For example, speaking to fellow conspiracists Chuck Bonniwell and Julie Hayden on their podcast Monday, Corporon criticized current Republican Committee Chair Ronna McDaniel, who’s no slouching righty, as being too aligned with the GOP establishment.
Corporon said he hasn’t yet decided on whom he will support in Friday’s election for National Republican Committee chair — though he said again that he likes Harmeet Dhillon, a former Trump lawyer who most recently represented Kari Lake in her efforts to overturn Arizona’s midterm election.
“We’ll lose grassroots energy if we move forward with Ronna,” said Corporon on the podcast. He compared the RNC’s selection of a new chair with the University of Colorado’s picking Deion Sanders. “Of course, I’m not comparing anyone here with that elite talent like Mr. Sanders,” he said.
Kaminsky, who reaches a less hard-right audience at KOA than Corporon does on KNUS, doesn’t seem to excite Republicans as much as Corporon, even though Kaminsky’s radio audience is bigger.
Corporon’s headshot has been featured on door-sized panels along with fellow KNUS hosts at the annual Western Conservative Summit, a giant conservative gathering organized by an arm of Colorado Christian University.
Kaminsky frequently boosts LPR on his show. Introducing Republican House Minority Leader Mike Lynch of Wellington this month, Kaminsky dropped in a love note to LPR.
“And Mike Lynch is a fellow graduate of the Leadership Program of the Rockies, which is part of the reason I’m a big fan,” said Kaminsky on air.
Mike Lynch is likely not the face Republicans need to win over Coloradans, having, for example, sponsored a failed bill in 2019 to create an “abortion registry,” which would have required state officials to compile personal information about women who have abortions, including the reason for the “failure of family planning,” potential opposition of their partner, and the number of children they had at the time of their abortion. He also supported a 2018 resolution calling into question the legitimacy of Biden’s election.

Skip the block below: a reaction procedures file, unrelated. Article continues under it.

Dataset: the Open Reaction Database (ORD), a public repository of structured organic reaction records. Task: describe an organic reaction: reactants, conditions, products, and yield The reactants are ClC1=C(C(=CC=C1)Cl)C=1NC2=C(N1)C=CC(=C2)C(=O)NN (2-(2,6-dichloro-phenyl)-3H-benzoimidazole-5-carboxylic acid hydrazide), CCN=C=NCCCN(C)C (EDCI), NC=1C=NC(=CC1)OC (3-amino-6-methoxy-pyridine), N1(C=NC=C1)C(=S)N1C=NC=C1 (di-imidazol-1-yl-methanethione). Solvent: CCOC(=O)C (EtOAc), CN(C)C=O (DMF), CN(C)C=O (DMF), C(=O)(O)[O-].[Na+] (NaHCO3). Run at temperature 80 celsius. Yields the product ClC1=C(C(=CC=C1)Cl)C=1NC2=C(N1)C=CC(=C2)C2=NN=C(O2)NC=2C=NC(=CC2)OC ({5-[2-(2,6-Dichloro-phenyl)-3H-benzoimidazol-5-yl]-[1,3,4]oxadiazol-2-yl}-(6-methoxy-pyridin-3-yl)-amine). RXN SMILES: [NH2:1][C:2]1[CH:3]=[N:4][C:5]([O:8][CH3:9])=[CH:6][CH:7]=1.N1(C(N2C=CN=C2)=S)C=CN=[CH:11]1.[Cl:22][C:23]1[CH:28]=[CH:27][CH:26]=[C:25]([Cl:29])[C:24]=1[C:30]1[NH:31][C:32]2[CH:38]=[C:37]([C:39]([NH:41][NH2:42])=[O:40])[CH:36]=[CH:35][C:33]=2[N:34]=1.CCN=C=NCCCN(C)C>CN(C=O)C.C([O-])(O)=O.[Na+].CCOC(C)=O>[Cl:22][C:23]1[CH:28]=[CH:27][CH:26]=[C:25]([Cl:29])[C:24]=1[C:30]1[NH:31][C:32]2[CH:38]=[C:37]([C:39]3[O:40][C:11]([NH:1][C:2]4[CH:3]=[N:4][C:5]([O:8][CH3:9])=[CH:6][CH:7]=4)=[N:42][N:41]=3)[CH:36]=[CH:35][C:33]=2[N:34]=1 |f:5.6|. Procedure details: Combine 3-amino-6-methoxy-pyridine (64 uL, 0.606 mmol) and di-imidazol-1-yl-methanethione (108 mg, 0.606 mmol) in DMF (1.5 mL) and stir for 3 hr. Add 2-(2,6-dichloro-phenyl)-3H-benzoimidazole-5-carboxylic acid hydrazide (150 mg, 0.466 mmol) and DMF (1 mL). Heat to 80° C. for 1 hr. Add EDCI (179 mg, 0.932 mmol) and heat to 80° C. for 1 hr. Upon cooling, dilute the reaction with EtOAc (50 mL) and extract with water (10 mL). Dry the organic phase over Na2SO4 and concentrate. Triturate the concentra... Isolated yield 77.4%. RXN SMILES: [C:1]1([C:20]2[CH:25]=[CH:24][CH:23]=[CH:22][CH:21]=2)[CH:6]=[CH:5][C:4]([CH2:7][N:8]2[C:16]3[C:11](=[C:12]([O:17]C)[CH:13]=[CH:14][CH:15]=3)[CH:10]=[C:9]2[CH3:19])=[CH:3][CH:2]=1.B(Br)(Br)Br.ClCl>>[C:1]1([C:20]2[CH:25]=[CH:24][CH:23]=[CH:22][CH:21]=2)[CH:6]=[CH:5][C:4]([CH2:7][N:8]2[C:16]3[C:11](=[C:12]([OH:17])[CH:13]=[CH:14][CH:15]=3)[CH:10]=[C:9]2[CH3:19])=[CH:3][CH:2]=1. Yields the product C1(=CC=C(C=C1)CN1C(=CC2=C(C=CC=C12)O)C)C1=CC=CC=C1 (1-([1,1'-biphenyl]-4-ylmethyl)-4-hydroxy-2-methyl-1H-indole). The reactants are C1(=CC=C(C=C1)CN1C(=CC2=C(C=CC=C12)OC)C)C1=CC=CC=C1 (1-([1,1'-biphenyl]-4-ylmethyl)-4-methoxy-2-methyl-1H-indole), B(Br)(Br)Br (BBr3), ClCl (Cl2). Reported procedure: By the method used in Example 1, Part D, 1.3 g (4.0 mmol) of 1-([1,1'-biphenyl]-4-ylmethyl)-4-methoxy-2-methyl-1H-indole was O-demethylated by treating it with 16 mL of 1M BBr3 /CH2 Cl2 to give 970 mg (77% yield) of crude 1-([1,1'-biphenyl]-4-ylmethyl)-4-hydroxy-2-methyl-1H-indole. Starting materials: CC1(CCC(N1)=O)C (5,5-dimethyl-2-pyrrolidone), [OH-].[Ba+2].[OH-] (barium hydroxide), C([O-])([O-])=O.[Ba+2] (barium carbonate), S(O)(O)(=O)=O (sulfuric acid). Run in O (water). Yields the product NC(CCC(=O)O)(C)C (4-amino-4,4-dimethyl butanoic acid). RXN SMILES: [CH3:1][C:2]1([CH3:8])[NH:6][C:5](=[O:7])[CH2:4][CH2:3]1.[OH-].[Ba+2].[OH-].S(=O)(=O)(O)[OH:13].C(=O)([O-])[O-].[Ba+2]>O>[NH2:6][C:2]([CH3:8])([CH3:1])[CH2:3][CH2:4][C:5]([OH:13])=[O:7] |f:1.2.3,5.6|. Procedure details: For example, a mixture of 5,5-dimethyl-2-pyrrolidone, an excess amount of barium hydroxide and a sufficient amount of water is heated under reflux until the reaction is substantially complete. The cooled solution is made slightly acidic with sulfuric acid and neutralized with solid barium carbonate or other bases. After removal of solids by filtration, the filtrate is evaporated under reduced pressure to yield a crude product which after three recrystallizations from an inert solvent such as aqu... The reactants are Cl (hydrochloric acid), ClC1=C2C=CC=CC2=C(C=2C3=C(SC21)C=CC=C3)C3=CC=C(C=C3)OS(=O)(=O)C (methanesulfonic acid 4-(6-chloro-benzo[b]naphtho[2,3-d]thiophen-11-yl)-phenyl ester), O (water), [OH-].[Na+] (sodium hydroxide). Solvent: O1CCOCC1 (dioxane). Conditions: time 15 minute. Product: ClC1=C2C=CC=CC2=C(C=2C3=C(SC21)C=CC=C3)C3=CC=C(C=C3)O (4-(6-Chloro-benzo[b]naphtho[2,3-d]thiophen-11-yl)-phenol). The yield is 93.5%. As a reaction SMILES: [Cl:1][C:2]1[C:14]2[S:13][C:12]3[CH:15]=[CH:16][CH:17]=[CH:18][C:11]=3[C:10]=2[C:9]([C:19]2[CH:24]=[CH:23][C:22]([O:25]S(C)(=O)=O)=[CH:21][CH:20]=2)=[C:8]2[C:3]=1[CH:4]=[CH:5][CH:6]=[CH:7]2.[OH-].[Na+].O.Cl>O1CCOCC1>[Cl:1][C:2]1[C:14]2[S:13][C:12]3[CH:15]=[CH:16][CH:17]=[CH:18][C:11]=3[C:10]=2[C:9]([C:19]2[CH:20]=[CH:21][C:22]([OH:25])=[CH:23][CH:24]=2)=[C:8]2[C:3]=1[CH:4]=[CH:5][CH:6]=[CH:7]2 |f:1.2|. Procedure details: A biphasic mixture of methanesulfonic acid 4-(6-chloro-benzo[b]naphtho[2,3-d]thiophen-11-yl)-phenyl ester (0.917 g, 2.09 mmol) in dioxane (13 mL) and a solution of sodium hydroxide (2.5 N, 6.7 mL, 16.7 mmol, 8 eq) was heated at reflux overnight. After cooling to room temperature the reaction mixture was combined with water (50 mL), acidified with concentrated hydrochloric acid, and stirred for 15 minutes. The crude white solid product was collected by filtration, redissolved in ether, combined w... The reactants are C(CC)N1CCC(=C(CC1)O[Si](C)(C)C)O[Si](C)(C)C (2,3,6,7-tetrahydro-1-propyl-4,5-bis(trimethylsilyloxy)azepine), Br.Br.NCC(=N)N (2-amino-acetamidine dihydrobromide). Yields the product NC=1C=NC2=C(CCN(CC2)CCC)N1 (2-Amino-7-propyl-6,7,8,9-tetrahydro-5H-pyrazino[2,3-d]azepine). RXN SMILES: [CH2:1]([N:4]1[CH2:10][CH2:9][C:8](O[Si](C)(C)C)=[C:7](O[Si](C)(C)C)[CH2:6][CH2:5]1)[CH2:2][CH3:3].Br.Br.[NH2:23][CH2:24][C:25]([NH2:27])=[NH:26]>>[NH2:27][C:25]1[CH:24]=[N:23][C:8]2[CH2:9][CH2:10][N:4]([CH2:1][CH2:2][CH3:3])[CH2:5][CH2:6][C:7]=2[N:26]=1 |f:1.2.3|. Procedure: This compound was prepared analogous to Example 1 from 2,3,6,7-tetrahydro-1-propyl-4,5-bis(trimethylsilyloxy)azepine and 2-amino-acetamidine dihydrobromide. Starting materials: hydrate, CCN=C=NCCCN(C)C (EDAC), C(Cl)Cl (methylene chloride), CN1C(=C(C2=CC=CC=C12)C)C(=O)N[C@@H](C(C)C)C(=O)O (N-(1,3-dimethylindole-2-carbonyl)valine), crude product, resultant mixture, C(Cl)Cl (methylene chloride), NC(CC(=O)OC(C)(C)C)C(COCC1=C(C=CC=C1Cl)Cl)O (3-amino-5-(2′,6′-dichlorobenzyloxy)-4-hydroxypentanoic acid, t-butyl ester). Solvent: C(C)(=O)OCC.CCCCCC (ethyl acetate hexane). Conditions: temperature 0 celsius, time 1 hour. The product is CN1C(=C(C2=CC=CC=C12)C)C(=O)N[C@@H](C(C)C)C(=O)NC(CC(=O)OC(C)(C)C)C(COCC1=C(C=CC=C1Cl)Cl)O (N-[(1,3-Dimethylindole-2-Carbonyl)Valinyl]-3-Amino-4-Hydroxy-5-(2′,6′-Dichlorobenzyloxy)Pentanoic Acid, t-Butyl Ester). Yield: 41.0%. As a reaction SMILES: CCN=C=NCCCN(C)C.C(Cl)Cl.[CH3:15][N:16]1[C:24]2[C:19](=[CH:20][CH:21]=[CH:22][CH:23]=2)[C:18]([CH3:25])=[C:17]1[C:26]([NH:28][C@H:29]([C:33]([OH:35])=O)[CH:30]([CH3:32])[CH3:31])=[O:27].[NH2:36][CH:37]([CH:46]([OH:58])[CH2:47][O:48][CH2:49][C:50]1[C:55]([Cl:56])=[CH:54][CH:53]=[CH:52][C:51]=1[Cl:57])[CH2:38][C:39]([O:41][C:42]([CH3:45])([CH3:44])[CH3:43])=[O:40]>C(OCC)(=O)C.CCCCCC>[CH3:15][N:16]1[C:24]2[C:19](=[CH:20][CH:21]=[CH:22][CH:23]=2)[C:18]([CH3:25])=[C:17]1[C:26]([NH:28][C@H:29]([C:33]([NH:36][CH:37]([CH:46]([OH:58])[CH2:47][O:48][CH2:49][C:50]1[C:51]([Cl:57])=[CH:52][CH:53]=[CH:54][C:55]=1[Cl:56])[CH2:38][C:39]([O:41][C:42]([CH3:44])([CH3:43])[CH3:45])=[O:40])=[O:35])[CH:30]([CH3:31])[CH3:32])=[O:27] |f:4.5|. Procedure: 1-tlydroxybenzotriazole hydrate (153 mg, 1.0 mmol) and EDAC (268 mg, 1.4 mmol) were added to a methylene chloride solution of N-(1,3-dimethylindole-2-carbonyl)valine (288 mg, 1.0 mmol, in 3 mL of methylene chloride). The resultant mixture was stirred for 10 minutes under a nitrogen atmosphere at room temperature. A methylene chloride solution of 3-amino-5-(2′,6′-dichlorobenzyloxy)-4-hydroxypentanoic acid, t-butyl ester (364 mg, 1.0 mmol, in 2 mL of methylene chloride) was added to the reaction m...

Asked about all the LPR graduates who promote extremism on media platforms, Kaminsky said, “I don’t mind that there are different opinions out there, even if I don’t agree with all of them.”
“The only reason that conservative talk radio is such a target-rich environment for critics is that there is no demand for liberal talk radio,” Kaminsky added. “LPR is a truly non-partisan organization, not just because they’re required to be as a non-profit, but because their focus is on principles, leadership, communication, and other important skills for civic leaders, broadly defined.”
Denver Post columnist and LPR alumnus Krista Kafer was ostensibly booted from KNUS for opposing Trump. She uses her platform to try to reign in some of the Republican Party’s worst excesses, most recently noting that the McCarthy fiasco did not make U.S. Rep. Lauren Boebert “class up her behavior.”
But don’t expect most LPR media figures to criticize any right-wing politician, especially Boebert. The majority are bunkered down in the conservative underworld, hardening their audience against compromise, even for the sake of winning elections in Colorado.
In fact, as my colleague Erik Maulbetsch documented in the first article of the Colorado Times Recorder’s three-part series on LPR, “LPR’s speakers are further right than ever, while its graduates and leadership both include a disturbing number of far-right conspiracists.”
Still, Kafer thinks LPR is “very mainstream” but acknowledges that there are some “wackies definitely” among the LPR media figures.
“They are not representative of LPR,” she said. “All the times I’ve been to a retreat — or the class I went through — I’ve never heard a speaker saying all that crazy garbage.”
“I don’t think the Randy Corporons are representative of LPR,” said Kafer. “The broader list of people who went through the program are mainstream.”
List of LPR graduates who are — or were — media figures in Colorado:
CTR reporter Heidi Beedle contributed to this report.